It is regretted that our computer system has experienced some difficulties this morning.

Our computer system was installed this morning.

Our computer system is hard to use.

We are sorry that our computer system wasn't working this morning.

This violin teacher has over-used official English. What does the sentence mean in everyday English?

 

It has been brought to my attention by your mother that you have not been attending to your violin practice with due diligence.

You mother has told me that you haven't been practising your violin enough.

I have told your mother that you need to practise more.

Your mother says that you are finding the violin hard.

Which of these are features of good official English?

 

Tick two boxes.

It should be easy to understand.

It should use long words instead of short ones.

It uses slang words.

Sentences should always be very long.

It is formal.

In which of the following situations is official English normally used?

 

Tick two boxes.

A letter written by a solicitor or a lawyer.

A poster listing school rules.

A document describing a new law passed by the government.

A thank you letter for a birthday present.

A noticeboard showing the rules for using a local swimming pool.

  • Question 1

Read this sentence in everyday English.

 

Dogs are not allowed in this park!

 

Which of the following sentences would be used in official English?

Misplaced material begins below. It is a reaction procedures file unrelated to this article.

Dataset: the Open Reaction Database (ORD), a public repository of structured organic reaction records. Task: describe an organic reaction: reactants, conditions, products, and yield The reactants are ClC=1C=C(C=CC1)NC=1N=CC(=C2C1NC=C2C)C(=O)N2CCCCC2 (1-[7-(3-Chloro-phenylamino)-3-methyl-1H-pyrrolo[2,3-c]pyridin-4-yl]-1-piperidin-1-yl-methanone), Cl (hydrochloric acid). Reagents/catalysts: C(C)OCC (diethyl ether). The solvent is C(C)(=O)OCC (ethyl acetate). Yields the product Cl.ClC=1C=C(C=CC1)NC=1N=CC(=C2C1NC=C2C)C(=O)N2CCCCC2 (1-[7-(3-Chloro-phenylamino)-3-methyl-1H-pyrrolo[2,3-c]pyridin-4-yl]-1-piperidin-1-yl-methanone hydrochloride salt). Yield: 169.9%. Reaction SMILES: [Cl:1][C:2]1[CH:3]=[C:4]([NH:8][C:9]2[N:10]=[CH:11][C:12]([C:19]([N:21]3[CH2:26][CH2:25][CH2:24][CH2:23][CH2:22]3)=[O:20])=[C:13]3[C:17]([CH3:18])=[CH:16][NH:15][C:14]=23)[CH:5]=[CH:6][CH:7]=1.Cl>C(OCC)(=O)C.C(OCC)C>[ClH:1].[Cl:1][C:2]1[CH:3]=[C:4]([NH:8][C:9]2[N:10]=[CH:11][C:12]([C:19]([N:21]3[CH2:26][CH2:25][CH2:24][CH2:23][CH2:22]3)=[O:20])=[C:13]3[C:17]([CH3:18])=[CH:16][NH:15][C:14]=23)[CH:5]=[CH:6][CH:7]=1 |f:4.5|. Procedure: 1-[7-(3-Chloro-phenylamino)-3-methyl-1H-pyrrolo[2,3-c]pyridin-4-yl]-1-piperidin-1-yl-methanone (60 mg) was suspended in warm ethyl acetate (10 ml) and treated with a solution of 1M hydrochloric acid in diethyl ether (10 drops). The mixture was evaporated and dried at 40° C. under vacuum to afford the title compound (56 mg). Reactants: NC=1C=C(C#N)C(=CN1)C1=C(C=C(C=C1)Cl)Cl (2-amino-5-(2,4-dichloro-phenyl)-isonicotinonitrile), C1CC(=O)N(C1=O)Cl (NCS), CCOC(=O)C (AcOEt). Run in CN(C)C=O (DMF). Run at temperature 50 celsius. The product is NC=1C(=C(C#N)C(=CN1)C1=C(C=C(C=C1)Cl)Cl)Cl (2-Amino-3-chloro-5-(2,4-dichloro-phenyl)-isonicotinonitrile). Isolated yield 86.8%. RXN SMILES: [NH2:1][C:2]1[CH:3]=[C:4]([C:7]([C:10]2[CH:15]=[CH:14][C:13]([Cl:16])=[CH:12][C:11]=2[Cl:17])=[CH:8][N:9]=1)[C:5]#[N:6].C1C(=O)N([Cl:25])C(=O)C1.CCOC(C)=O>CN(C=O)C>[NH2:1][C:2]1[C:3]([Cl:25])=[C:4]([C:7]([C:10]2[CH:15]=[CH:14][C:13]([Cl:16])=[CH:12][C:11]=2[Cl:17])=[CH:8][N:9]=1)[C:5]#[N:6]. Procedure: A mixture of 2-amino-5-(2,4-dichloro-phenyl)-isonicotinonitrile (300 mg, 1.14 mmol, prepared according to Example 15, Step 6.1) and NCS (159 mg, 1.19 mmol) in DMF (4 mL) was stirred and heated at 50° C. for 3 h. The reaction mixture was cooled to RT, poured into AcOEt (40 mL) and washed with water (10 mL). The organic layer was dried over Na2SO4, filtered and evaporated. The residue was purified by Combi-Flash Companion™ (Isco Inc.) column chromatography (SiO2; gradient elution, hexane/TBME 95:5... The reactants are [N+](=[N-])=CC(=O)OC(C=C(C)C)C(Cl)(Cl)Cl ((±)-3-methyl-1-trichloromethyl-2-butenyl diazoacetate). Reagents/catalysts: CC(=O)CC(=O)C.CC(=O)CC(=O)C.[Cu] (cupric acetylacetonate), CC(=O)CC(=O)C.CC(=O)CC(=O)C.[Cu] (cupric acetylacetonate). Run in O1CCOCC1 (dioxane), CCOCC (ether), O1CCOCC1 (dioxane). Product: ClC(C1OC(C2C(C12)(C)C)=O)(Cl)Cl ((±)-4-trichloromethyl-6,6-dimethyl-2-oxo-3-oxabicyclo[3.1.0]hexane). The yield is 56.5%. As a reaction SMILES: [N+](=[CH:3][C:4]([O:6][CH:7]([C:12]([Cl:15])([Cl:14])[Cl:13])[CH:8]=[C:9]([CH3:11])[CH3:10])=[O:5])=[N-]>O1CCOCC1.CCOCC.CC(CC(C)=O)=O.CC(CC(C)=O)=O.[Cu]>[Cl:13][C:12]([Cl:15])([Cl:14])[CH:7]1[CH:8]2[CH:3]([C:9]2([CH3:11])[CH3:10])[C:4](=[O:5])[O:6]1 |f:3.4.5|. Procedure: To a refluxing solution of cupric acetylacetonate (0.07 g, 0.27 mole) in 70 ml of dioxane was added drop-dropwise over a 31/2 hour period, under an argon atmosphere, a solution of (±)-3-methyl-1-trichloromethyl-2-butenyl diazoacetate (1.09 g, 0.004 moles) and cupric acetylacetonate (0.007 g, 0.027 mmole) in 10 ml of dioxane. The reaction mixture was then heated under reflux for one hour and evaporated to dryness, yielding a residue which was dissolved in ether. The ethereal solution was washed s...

CORRECT ANSWER
Dogs are prohibited in this park.
EDDIE SAYS
Lets do this! Formal language tends to not shorten words or sentences. 'Prohibited' is a more formal word for 'now allowed'. The last option gives the reader the full explanation. Although option 2 could be used it does not tell us where they are prohibited from.
  • Question 2

Read this sentence in everyday English.

 

You can send your entries to the address at the top of this letter.

 

Which of the following sentences would be used in official English?

CORRECT ANSWER
Entries should be sent to the above address.
EDDIE SAYS
Good effort! Remember you need to give the same information. When using formal language to write with a passive voice. Formal language is less personal. Words such as 'your' would often be left out.
  • Question 3

Read this sentence in everyday English.

 

We have heard that you want to leave this company.

 

Which of the following sentences would be used in official English?

CORRECT ANSWER
It has been brought to our attention that you intend to leave this company.
EDDIE SAYS
The trick here is to remember that formal language is impersonal and does not use contractions such as 'you're'. 'Brought to our attention' is a more formal way of saying 'we heard'.
  • Question 4

Read this sentence in everyday English.

 

Visitors - take your litter home!

 

Which of the following sentences would be used in official English?

CORRECT ANSWER
Visitors are requested to take their litter home with them.
EDDIE SAYS
You getting the hang of this? 'Requested' is a formal word for 'ask'. Option 4 is the least personal.
  • Question 5

Read this sentence in everyday English.

 

Don't talk while the show is on!